Oxford Guide to Behavioural Experiments in Cognitive Therapy
Behavioural experiments are one of the central and most powerful methods of intervention in cognitive therapy. Yet until now, there has been no volume specifically dedicated to guiding physicians who wish to design and implement behavioural experiments across a wide range of clinical problems. The Oxford Guide to Behavioural Experiments in Cognitive Therapy fills this gap. It is written by clinicians for clinicians. It is a practical, easy to read handbook, which is relevant for practising clinicians at every level, from trainees to cognitive therapy supervisors. Following a foreword by David Clark, the first two chapters provide a theoretical and practical background for the understanding and development of behavioural experiments. Thereafter, the remaining chapters of the book focus on particular problem areas. These include problems which have been the traditional focus of cognitive therapy (e.g. depression, anxiety disorders), as well as those which have only more recently become a subject of study (bipolar disorder, psychotic symptoms), and some which are still in their relative infancy (physical health problems, brain injury). The book also includes several chapters on transdiagnostic problems, such as avoidance of affect, low self-esteem, interpersonal issues, and self-injurious behaviour. A final chapter by Christine Padesky provides some signposts for future development. Containing examples of over 200 behavioural experiments, this book will be of enormous practical value for all those involved in cognitive behavioural therapy, as well as stimulating exploration and creativity in both its readers and their patients.
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This explains why, for one person, a promotion at work is a cause for celebration and excitement, while, for another person, it represents the potential for failure and may lead to anxiety. Hence, therapists are particularly interested ...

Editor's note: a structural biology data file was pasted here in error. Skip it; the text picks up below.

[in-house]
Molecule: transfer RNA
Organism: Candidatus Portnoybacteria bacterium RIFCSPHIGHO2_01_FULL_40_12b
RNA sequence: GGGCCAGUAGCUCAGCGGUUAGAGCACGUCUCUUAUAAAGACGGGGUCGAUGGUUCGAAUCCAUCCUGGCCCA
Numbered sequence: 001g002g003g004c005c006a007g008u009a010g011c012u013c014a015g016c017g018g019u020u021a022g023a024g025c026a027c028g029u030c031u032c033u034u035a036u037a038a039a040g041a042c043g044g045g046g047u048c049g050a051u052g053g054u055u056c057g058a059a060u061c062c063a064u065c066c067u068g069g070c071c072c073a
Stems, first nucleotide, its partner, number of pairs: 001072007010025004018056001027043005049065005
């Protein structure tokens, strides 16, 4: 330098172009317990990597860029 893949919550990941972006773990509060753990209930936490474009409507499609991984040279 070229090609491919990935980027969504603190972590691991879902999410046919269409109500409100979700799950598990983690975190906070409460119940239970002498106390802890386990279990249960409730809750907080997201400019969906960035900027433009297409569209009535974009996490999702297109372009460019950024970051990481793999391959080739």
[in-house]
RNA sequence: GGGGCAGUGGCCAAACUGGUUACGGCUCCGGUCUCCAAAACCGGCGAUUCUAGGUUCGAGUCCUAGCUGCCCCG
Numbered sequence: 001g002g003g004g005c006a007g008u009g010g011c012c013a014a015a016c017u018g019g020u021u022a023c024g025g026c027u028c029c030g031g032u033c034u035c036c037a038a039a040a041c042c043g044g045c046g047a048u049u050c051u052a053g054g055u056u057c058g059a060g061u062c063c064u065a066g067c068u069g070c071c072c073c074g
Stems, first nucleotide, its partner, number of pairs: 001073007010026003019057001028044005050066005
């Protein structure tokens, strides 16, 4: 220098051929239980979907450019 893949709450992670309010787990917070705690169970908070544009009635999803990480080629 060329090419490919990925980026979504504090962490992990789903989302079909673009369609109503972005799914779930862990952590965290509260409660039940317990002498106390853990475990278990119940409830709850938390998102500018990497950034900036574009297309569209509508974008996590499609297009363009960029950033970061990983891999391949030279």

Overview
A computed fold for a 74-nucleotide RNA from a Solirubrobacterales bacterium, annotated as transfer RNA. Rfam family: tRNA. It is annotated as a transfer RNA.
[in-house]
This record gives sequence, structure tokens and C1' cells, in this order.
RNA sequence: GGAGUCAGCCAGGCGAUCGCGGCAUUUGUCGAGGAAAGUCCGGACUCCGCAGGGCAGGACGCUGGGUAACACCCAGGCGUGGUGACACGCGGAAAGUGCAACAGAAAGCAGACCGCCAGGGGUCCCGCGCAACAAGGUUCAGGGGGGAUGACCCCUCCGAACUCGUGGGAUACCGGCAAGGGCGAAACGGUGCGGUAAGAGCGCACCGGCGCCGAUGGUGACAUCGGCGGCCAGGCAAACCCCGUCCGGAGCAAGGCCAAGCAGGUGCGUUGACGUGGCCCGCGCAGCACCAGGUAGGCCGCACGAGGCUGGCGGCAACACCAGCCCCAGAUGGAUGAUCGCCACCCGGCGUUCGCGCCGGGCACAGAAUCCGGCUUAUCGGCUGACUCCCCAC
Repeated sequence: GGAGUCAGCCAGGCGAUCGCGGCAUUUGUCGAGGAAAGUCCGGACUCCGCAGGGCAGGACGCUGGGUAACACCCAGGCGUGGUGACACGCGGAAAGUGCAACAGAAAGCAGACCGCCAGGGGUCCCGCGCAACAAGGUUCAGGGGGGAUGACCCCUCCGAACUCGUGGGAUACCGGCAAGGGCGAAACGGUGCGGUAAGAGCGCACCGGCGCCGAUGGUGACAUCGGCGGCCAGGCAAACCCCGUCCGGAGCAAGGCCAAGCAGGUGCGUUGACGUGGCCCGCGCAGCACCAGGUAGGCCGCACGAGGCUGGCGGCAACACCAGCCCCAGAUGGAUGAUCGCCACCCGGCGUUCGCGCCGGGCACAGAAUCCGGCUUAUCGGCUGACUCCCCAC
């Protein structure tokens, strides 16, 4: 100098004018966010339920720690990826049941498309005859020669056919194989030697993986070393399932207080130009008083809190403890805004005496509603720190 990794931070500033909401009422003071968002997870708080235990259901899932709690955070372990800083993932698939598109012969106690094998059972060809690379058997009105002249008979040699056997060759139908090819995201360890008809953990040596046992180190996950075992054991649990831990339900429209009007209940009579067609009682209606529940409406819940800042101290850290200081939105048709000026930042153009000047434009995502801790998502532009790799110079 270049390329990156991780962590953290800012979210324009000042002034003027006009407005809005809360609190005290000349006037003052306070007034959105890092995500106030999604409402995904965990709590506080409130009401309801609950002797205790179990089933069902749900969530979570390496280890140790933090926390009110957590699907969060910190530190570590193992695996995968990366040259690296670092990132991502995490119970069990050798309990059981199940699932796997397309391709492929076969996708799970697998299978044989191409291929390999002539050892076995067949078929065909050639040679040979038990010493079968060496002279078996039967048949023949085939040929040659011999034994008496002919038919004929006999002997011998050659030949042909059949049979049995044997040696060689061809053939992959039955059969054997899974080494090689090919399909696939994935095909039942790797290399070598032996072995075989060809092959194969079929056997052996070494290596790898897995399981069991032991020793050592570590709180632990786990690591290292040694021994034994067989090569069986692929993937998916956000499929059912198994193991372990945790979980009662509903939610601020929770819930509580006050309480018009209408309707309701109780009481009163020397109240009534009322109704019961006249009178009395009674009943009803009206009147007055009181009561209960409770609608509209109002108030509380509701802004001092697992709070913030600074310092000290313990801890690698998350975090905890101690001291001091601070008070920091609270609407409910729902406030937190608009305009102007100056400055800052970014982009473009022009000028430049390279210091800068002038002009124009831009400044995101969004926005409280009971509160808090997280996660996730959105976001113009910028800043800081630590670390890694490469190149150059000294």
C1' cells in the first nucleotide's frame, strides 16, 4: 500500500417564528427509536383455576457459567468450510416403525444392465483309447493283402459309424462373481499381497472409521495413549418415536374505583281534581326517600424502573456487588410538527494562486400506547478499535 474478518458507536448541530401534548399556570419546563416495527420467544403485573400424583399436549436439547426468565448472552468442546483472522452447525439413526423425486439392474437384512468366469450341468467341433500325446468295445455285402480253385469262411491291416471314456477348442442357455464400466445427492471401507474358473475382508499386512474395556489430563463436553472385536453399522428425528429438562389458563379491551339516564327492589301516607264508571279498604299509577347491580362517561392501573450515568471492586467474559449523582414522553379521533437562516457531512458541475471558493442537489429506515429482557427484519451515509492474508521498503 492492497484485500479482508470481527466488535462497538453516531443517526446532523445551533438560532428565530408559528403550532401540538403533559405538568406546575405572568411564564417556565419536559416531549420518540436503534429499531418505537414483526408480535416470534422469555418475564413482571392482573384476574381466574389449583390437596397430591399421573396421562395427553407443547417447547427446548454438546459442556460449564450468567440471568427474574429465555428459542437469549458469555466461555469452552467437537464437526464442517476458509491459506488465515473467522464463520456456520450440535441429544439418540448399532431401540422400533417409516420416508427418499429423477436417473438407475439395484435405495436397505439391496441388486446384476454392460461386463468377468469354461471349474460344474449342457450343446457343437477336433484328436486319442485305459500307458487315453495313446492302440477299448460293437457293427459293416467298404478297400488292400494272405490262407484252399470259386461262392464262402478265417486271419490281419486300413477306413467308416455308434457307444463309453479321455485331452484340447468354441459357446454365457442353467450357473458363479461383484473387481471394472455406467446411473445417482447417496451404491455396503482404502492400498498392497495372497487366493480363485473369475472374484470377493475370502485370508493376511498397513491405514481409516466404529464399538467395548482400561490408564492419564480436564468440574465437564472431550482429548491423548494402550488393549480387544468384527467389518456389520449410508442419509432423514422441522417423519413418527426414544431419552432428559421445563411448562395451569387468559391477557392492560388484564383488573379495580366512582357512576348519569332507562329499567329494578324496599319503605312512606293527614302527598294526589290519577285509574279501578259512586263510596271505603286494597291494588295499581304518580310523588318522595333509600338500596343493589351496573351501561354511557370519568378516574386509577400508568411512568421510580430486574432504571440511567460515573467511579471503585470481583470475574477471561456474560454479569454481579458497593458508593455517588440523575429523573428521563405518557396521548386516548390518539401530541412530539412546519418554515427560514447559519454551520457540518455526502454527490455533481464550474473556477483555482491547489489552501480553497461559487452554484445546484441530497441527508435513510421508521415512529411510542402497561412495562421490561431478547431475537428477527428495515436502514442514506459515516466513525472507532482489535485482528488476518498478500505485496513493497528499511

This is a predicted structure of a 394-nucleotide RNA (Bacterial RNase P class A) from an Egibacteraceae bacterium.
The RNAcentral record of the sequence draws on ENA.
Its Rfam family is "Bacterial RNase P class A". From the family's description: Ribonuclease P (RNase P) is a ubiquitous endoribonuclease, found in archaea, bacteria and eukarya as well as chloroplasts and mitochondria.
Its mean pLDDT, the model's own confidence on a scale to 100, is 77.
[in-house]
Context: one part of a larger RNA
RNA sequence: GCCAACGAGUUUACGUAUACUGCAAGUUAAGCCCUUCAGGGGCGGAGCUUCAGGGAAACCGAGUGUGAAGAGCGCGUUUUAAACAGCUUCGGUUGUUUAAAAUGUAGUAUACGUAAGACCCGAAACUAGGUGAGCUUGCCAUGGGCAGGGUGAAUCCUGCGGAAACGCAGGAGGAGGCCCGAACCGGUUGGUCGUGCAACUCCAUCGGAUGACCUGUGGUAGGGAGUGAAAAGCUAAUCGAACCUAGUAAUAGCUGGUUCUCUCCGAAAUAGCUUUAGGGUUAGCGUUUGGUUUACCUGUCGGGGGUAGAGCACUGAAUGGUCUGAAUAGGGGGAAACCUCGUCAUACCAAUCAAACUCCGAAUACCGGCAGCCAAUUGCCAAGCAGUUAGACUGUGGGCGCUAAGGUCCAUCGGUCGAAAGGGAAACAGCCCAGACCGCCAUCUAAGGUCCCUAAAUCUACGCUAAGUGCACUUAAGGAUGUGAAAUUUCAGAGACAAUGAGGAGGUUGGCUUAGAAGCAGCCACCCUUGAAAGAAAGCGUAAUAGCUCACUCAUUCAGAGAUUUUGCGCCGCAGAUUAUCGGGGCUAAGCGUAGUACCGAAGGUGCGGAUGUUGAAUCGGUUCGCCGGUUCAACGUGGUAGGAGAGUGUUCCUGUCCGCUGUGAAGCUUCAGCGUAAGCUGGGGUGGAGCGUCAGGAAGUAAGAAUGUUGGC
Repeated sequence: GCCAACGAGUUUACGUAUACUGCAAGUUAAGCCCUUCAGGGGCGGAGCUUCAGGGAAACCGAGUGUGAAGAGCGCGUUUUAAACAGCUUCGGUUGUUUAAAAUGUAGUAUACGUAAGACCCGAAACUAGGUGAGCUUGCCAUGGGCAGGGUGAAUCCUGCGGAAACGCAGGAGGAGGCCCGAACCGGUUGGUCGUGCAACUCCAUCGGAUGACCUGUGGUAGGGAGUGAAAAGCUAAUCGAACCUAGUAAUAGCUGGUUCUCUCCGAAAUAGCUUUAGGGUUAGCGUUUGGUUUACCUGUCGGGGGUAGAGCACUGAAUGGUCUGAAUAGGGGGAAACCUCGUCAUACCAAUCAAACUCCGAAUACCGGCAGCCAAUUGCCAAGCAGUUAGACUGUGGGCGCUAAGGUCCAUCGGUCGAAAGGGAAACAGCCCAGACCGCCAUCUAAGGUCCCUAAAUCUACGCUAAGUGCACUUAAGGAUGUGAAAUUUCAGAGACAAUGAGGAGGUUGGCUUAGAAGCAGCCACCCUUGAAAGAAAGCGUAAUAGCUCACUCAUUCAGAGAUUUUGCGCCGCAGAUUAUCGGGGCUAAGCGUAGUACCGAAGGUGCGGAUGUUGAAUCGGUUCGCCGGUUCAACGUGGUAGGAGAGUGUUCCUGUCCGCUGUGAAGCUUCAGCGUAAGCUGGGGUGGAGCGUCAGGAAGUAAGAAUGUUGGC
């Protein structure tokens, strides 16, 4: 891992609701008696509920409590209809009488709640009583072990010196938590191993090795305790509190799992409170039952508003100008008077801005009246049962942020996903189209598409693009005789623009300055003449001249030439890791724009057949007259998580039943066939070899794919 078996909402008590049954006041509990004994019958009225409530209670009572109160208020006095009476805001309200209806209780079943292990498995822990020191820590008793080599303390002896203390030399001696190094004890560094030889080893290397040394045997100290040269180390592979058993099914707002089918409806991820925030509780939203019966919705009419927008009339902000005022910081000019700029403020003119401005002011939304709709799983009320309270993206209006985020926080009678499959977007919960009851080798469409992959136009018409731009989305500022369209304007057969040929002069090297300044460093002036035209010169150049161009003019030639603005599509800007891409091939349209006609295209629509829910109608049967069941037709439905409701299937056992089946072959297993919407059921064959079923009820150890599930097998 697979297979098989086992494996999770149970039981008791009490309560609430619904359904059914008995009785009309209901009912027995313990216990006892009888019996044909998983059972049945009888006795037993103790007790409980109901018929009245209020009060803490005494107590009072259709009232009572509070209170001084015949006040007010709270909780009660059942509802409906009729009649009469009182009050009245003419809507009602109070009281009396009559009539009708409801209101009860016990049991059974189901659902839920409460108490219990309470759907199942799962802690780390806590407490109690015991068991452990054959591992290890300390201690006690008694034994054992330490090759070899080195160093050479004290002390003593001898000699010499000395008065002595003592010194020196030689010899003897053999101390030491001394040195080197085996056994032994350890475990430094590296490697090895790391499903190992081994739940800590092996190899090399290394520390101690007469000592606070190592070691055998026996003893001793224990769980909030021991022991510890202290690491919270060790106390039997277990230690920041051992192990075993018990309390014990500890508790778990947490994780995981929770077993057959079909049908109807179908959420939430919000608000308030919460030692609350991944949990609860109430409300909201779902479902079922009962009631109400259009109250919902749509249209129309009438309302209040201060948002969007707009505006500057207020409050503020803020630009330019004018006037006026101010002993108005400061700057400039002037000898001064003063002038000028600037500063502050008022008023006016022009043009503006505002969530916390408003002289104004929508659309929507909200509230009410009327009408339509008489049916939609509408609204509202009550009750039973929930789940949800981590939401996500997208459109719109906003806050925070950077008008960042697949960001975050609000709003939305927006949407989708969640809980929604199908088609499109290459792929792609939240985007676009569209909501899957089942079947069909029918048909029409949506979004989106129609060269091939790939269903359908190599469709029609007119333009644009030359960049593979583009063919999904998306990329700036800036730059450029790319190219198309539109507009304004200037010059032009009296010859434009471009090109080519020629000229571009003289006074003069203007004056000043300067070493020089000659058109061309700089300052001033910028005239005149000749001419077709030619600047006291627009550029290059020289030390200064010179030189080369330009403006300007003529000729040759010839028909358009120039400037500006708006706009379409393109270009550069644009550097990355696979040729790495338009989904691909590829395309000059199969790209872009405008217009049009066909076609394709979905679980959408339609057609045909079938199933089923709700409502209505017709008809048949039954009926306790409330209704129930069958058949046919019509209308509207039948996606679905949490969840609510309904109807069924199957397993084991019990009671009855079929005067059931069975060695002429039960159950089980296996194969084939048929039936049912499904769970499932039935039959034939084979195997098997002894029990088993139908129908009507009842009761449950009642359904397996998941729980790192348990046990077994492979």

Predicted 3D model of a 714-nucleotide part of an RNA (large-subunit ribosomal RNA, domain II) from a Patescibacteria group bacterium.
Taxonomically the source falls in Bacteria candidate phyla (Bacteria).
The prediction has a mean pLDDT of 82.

A formulation reflects the therapist's hypothesis about the psychological mechanisms underlying the patient's difficulties (Butler 1998; Persons 1993). It specifies the negative automatic thoughts, assumptions, and core beliefs for a ...
or encouraged to try out different ways of behaving in order to collect these data ('How might a valued person act in these circumstances?'). To summarize, the form of BEs in cognitive therapy is mainly derived from, and consistent with ...
For instance, a challenging situation may elicit, in a person with low self-esteem, declarative beliefs (e.g. 'I am a failure') and characteristic plans which are usually implicit (e.g. gaze aversion, slumped body, automatic thought ...
... level and the more conceptual/verbal prepositional level. Conclusion The aims of this chapter have been: 1 to. Fig. 1.2 The Lewin/Kolb experiential learning circle. 'Experiments to resolve whether what a person thinks is actually.
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Our copies of this book are always on loan and constantly have reservations placed on them. Wendy Townsend, Coventry & Warwickshire Partnership Trust, Read full review
great book educational read it 10000000000000 times
Acquired brain injury
Avoidance of affect
at the crossroads
Bipolar affective disorders